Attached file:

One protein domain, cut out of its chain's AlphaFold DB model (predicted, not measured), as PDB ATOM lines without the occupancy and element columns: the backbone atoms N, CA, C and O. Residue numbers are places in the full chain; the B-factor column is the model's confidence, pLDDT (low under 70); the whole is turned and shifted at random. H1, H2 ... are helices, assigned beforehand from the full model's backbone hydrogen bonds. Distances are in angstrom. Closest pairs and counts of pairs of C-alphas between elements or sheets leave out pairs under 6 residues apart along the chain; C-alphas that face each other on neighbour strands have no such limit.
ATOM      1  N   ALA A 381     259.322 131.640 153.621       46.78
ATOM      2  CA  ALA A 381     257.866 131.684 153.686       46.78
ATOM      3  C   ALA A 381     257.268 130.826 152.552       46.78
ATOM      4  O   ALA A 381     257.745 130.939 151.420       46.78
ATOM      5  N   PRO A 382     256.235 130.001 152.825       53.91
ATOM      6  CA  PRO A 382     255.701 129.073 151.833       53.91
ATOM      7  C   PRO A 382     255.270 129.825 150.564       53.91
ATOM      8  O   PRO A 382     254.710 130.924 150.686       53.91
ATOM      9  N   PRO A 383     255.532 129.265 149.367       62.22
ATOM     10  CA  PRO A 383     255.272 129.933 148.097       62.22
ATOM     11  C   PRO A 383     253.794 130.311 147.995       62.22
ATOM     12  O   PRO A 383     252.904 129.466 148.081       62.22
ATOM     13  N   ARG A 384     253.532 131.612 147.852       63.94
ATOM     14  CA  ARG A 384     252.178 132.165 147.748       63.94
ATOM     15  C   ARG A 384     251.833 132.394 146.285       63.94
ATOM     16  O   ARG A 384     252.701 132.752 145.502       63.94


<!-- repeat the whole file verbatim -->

One protein domain, cut out of its chain's AlphaFold DB model (predicted, not measured), as PDB ATOM lines without the occupancy and element columns: the backbone atoms N, CA, C and O. Residue numbers are places in the full chain; the B-factor column is the model's confidence, pLDDT (low under 70); the whole is turned and shifted at random. H1, H2 ... are helices, assigned beforehand from the full model's backbone hydrogen bonds. Distances are in angstrom. Closest pairs and counts of pairs of C-alphas between elements or sheets leave out pairs under 6 residues apart along the chain; C-alphas that face each other on neighbour strands have no such limit.
ATOM      1  N   ALA A 381     259.322 131.640 153.621       46.78
ATOM      2  CA  ALA A 381     257.866 131.684 153.686       46.78
ATOM      3  C   ALA A 381     257.268 130.826 152.552       46.78
ATOM      4  O   ALA A 381     257.745 130.939 151.420       46.78
ATOM      5  N   PRO A 382     256.235 130.001 152.825       53.91
ATOM      6  CA  PRO A 382     255.701 129.073 151.833       53.91
ATOM      7  C   PRO A 382     255.270 129.825 150.564       53.91
ATOM      8  O   PRO A 382     254.710 130.924 150.686       53.91
ATOM      9  N   PRO A 383     255.532 129.265 149.367       62.22
ATOM     10  CA  PRO A 383     255.272 129.933 148.097       62.22
ATOM     11  C   PRO A 383     253.794 130.311 147.995       62.22
ATOM     12  O   PRO A 383     252.904 129.466 148.081       62.22
ATOM     13  N   ARG A 384     253.532 131.612 147.852       63.94
ATOM     14  CA  ARG A 384     252.178 132.165 147.748       63.94
ATOM     15  C   ARG A 384     251.833 132.394 146.285       63.94
ATOM     16  O   ARG A 384     252.701 132.752 145.502       63.94